Summer clock saved economy NIS 70m.

According to the Manufacturers Association of Israel, about NIS 14m. of the total savings came from the household sector.

September 11, 2007 20:59
1 minute read.


Dear Reader,
As you can imagine, more people are reading The Jerusalem Post than ever before. Nevertheless, traditional business models are no longer sustainable and high-quality publications, like ours, are being forced to look for new ways to keep going. Unlike many other news organizations, we have not put up a paywall. We want to keep our journalism open and accessible and be able to keep providing you with news and analyses from the frontlines of Israel, the Middle East and the Jewish World.

As one of our loyal readers, we ask you to be our partner.

For $5 a month you will receive access to the following:

  • A user experience almost completely free of ads
  • Access to our Premium Section
  • Content from the award-winning Jerusalem Report and our monthly magazine to learn Hebrew - Ivrit
  • A brand new ePaper featuring the daily newspaper as it appears in print in Israel

Help us grow and continue telling Israel’s story to the world.

Thank you,

Ronit Hasin-Hochman, CEO, Jerusalem Post Group
Yaakov Katz, Editor-in-Chief


Daylight savings time generated some NIS 70 million for the local economy through a combination of lower electricity consumption, increased worker productivity and a rise in sales. The summer clock, which is set to end Sunday, September 16, when the country switches its clocks back one hour, also added greatly to the quality of life of Israeli citizens, said Yechezkel Daskal, director general of the Federation of Israeli Chambers of Commerce, as it provided an additional hour of daylight to enjoy free-time. According to the Manufacturers Association of Israel, about NIS 14m. of the total savings came from the household sector, mainly from the reduced reliance on electricity. "We are talking about only a small reduction, probably about 0.45% a day in less electricity used, but this still adds up to a significant total when it is all calculated," said the Association's Moshe Cohen. Overall, he said, the reduction in energy consumption saved the country an estimated NIS 40m.. Daylight Savings Time in Israel begins each year on the last Friday before April 2 when clocks are pushed ahead one hour at 2:00 a.m. and ends on the Saturday night between Rosh Hashana and Yom Kippur when clocks roll back back from 2:00 a.m to 1:00 a.m.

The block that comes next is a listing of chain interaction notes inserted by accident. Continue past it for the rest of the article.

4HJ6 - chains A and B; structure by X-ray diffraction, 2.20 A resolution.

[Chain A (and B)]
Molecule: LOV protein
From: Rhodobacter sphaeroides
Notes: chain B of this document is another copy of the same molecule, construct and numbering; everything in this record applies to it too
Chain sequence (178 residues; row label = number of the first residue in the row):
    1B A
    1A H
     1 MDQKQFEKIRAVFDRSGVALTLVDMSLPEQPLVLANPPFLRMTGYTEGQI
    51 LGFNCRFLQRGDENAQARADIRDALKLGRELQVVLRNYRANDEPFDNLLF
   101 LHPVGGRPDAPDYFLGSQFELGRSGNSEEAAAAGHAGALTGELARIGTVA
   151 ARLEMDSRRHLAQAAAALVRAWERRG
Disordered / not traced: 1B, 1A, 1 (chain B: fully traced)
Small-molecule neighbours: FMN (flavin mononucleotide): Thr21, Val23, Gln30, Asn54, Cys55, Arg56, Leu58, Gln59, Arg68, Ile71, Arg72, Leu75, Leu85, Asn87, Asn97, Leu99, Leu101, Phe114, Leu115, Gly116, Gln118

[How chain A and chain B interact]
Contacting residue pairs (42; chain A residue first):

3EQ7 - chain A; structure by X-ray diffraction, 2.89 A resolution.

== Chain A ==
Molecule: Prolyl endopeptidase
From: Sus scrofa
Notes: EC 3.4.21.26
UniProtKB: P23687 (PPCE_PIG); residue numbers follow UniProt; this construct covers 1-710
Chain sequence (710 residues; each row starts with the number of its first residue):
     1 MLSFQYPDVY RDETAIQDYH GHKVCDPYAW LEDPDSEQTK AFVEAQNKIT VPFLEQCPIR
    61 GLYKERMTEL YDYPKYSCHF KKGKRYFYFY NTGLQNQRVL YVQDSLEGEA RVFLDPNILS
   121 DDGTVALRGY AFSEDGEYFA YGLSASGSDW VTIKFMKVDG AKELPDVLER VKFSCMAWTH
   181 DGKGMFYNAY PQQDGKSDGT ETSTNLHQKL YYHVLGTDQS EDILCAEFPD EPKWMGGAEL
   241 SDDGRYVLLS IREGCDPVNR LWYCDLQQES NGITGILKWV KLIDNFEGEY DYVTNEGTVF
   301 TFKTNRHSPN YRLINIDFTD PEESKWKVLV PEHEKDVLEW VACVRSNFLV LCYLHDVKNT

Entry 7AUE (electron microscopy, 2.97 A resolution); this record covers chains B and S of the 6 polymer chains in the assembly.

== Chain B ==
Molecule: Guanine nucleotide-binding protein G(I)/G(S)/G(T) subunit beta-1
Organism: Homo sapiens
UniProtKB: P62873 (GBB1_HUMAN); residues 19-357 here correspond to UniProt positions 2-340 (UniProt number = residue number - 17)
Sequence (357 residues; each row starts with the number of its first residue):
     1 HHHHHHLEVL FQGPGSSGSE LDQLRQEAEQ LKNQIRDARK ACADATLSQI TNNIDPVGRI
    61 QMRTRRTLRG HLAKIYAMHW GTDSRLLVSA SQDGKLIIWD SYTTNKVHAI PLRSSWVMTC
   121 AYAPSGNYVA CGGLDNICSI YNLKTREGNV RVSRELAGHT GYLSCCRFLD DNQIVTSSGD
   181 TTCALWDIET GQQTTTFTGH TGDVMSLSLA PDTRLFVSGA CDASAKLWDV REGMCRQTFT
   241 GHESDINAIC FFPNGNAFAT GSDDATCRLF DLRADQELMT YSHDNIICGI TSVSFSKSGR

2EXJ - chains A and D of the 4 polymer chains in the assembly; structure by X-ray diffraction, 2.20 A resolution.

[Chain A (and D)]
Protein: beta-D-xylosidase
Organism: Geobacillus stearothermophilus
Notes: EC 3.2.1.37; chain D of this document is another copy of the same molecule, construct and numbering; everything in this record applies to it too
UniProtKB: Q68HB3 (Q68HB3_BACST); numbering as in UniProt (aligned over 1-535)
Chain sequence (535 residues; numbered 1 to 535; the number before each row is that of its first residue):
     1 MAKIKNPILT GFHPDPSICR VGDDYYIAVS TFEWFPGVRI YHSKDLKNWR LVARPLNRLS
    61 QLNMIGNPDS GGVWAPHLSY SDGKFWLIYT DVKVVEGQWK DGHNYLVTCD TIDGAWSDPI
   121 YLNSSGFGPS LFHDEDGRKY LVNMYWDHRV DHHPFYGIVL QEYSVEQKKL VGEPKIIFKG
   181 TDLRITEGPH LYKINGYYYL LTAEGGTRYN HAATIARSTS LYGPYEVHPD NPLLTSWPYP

Join Jerusalem Post Premium Plus now for just $5 and upgrade your experience with an ads-free website and exclusive content. Click here>>

Related Content

The Teva Pharmaceutical Industries
April 30, 2015
Teva doubles down on Mylan, despite rejection